History of the x-ray

History of the X-ray

X-ray machines are used widely in diagnostic medicine, check items going in and out of the country, and have many scientific and industrial applications. X-rays are crucially important, especially given how relatively young the technology is. Here is a brief history of the x-ray and how it came to play such a major role in our daily lives.

X-ray invention

The honor of inventing the x-ray goes to a German professor by the name of Röntgen. In 1895, this inventor and scientist discovered that invisible rays within the light spectrum exist, and that these rays can move through all kinds of materials that normal light could never penetrate.

He then discovered that these rays would cause certain chemicals to light up with fluorescence. The new technology was a favorite sideshow trick, and scientists, carnival shows, and filmmakers all played with it. Some favorite activities including displaying the skeleton of living people onto a sheet and x-rays in fortune telling.

Medical use

Though everyone was interested in this new technology and saw lots of possible applications, the medical world very quickly realized the amazing potential it had to allow them to see things they could otherwise only see by cutting a person open.

One of the first to apply this tech was a dentist name Walkhoff. By 1896, just one American radiology laboratory alone had conducted more than 1400 x-rays on patients referred to the lab by their doctors. In 1897, the first radiology department in a hospital was opened in Hôpital Tenon.

Waking up slowly

At the time, no one wore lead aprons for x-rays or even seriously limited their exposure. For a while, no one was aware of the dangers inherent to x-rays. They were just a type of photograph, and most people assumed anyone who could take pictures could also take x-rays. The market promised to be huge, and there was fierce competition for a piece of it.

People only became concerned very slowly. Salesmen would use themselves to demonstrate the tech to doctors, and over time, this constantly repeated exposure began to show consequences. Unfortunately, few people were paying attention.

More early warnings

Scientists were interested in how x-rays could affect the skin. After radiating a child’s head for an hour a day over 21 days, they discovered the child’s hair began to fall out while the skin appeared unharmed. Instead of finding this concerning, however, most were interested in how x-rays could be used in hair removal.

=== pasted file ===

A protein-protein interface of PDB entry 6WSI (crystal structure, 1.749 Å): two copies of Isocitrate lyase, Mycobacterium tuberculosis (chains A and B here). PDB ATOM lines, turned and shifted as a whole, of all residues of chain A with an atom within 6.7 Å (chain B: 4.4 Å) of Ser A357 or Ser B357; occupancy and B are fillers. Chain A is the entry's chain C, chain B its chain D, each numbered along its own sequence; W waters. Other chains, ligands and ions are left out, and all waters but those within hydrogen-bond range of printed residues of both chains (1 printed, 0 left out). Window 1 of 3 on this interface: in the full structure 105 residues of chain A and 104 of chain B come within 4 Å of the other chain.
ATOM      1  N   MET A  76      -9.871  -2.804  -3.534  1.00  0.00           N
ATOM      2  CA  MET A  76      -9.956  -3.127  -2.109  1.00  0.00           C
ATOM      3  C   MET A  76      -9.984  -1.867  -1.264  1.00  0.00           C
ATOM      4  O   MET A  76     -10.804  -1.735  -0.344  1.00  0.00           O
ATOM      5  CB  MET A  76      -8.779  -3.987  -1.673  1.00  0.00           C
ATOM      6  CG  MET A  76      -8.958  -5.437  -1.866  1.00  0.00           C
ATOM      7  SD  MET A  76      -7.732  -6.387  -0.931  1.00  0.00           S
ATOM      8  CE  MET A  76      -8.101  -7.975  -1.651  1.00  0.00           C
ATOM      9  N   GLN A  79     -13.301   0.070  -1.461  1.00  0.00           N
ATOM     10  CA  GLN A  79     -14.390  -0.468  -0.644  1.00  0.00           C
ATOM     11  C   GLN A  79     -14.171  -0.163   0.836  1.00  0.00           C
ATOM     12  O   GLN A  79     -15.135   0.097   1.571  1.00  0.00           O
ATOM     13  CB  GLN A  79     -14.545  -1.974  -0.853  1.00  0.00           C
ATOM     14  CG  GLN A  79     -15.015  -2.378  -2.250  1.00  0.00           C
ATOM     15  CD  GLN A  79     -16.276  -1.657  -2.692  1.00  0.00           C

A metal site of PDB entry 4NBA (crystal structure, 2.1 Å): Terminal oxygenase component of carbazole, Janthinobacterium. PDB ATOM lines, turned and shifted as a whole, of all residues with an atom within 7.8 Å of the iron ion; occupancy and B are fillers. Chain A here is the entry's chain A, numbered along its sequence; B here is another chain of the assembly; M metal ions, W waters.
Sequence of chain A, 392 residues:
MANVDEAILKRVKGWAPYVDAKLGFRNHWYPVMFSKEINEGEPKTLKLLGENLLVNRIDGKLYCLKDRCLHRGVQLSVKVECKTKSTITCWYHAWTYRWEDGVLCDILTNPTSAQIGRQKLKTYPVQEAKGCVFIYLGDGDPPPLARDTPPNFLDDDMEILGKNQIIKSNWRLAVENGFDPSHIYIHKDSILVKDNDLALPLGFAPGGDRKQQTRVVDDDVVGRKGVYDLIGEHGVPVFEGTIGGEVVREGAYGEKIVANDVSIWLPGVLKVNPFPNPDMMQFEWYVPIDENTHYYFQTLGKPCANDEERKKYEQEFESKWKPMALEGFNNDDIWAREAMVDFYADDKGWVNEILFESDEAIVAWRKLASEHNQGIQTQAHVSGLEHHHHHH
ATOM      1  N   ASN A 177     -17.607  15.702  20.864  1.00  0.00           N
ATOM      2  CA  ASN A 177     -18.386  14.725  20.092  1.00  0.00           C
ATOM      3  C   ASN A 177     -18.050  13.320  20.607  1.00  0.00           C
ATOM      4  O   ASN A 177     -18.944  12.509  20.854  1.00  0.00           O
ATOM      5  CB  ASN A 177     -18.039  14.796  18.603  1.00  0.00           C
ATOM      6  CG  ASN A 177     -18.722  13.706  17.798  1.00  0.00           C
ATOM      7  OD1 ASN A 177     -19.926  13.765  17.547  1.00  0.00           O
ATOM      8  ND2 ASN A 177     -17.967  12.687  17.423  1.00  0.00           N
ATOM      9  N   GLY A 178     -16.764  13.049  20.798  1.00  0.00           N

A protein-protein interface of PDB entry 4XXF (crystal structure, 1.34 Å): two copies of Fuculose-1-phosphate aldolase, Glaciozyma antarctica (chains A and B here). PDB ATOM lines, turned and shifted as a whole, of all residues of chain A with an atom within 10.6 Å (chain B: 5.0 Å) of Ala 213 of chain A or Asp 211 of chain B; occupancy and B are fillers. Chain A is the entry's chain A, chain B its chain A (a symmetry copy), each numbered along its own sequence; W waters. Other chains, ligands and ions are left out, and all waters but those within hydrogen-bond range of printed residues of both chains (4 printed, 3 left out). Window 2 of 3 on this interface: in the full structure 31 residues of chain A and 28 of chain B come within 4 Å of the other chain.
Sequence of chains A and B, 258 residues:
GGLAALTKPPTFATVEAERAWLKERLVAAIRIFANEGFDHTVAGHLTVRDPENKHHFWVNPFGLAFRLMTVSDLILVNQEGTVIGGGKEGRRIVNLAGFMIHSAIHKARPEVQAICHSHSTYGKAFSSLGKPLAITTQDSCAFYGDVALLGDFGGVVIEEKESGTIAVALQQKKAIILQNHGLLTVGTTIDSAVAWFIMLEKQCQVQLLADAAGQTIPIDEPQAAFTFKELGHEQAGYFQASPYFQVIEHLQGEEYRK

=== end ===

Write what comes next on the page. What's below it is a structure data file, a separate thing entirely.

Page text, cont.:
A lab assistant to Thomas Edison died of mediastinal cancer in 1900 after personally testing every x-ray tube they worked with. By 1903, Edison would no longer work with x-rays at all, pronouncing himself “afraid of them.” Other suffered similar fates, and people finally began to be concerned.

Early x-ray protection

Scientists had learned early on that x-rays could not penetrate lead, so lead shields began to be developed to fit around x-ray tubes. The medical world realized x-rays could be dangerous, but the general public remained unaware for many years.

In the early 1900s, an inventor by the name of Coolidge came up with new type of x-ray tube, and his design is still the model all modern x-ray tubes are made from. He used tungsten wire that allowed the tube to work more quickly, which meant shorter exposures for everyone involved.

Modern applications

X-ray technology is now used throughout the medical world, albeit with stringent safety precautions. In the mid-70s, x-ray technology and the Coolidge tube were used to develop the CAT-scan. Where the x-ray takes a two dimensional picture of the body, the CAT-scan takes a three dimensional one.

Many people suffered radiation sickness in the early days of the x-ray, and mistakes were made. Yet innovators persevered, and as a result today, we can safely enjoy the amazing medical benefits of x-ray technology: one of the cheapest and most efficient analytical tools at medicine’s disposal.

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